Now coming to what triggered the latest upward trajectory of exports: the fact that Pakistan operates in a very basic segment, like t-shirts, fleece garments, under wears, socks, jeans etc, proved to be a blessing in disguise. All of these happened to be in high demand during Covid-19 so the orders grew while that of fashionable garments were down. Secondly, consumption of home textiles, which is our strong suit, went up.

There’s another largely unnoticed factor: a huge share of garments and knitwear supply in the US comes from Central and South America and all those countries were badly hit by Covid-19. A fraction of that demand was diverted to Pakistan, which was on top of some orders from India and even China.

Then obviously the exchange rate became reasonably favourable as well, which was coupled with energy rates getting more competitive with the rest of the markets. All of these fueled the export growth in the value added garments.

How much of a net impact does rupee devaluation have on an export unit, considering a major chunk of input costs are for energy, which move along with the exchange rate? 

MZ: Quickly devaluing the currency also negatively affects the exports as the buyer immediately asks for a decrease in price. On the other hand, our costs jump since all the commodities go up. If 50% of my costs are raw materials, they automatically adjust. Similarly, energy automatically adjusts. All we benefit from depreciation is a small share of labour costs, and if we have to pass that on to the customer as well, then it’s a loss for us.

There is a thumb rule: the adjustment should be more or less equal to the difference between our and the trading partner’s inflation rate. But it has to be done gradually, not with the State Bank’s interference.

With news of gas shortages surfacing all around, what’s going to be the impact on Interloop and the sector as a whole? 

MZ: We have enough alternate routes for our energy so as to avoid any impact on the company’s output but yes, there will be an effect on the cost of production. As for the sector, especially smaller units, there certainly is going to be a hit though quantifying that is tricky.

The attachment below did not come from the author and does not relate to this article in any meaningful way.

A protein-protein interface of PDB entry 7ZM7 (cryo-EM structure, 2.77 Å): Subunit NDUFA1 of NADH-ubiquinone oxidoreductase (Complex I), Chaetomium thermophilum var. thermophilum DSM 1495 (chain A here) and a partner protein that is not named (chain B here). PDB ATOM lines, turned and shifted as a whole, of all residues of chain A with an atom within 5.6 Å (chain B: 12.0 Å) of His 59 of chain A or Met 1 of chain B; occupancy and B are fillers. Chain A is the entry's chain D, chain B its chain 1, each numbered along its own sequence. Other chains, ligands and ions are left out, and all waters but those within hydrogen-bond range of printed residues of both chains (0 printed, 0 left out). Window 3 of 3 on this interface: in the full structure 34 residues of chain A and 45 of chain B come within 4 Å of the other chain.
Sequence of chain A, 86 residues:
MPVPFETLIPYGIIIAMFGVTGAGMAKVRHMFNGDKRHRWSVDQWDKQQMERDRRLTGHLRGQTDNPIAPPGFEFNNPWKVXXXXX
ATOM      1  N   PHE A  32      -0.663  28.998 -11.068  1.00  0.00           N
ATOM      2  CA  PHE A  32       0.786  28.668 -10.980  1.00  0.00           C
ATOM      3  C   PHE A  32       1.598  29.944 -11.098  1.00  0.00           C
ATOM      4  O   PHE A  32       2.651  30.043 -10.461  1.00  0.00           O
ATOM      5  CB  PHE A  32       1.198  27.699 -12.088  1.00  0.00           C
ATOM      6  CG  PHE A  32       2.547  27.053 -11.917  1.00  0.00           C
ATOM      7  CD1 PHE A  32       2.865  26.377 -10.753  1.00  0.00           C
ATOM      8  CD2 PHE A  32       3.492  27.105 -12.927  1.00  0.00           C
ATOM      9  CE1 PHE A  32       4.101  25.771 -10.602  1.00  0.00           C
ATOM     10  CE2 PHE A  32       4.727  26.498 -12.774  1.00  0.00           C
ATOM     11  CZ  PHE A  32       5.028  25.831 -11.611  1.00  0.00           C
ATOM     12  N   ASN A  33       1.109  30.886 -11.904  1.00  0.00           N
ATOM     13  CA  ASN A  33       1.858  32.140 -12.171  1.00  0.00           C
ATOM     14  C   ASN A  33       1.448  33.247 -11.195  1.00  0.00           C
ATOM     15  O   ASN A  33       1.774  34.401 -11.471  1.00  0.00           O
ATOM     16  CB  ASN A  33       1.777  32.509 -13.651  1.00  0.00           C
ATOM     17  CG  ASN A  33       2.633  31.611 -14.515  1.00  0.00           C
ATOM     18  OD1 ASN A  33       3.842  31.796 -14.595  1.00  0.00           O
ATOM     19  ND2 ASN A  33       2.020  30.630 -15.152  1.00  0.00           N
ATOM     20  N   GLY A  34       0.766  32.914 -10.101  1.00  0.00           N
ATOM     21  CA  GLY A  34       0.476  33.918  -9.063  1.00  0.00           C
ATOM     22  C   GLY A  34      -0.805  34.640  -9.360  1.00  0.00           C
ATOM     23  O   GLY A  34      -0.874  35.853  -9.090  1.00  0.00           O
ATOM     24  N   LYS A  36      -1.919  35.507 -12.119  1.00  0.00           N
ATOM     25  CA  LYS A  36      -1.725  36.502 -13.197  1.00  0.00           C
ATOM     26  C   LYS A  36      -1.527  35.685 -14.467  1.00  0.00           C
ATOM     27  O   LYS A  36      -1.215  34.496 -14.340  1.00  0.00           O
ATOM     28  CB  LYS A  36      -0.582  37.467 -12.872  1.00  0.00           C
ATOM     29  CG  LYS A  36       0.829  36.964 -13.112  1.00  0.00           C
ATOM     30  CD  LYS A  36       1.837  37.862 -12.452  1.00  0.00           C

What’s your view of the upcoming textile policy and how that can boost exports? 

MZ: For the first time, the textile sector was taken on board and the commerce adviser created a committee of industry experts and let us make the policy which is yet to be approved. However, policy is worth no more than a piece of a paper; it’s just a political statement from the government. Can I go to the high court on the basis of it to seek any relief? It can be reversed on a single individual’s whim, say, by the new administration.

So in my view, there should be statutory protection for any policy in order to be effective. To make sure the industry also sticks to its end of the bargain, the government can base the incentives on meeting certain key performance indicators. But if I don’t know if it will be implemented or not then how can I make long-term investments?

For apparel and value added garments, the thumb rule is that the asset turnover ratio will be at a maximum 2:1. So if we need to increase exports by $10 billion, then we’ll have to invest $5 billion. Now on that $25bn target, apparel currently occupies around $7bn in the overall textile sector exports and in order to take that to $15-20bn, you will need $8-10bn of investments in technology.

In order to do that, the industry also has to even incur the cost of infrastructure, such as by installing captive plants, roads or different types of boilers. Meanwhile, the alternate ways of making wealth have been made so much easier that it leaves little incentive for anyone to actually make investments.

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Posted on: 2021-02-05T12:35:00+05:00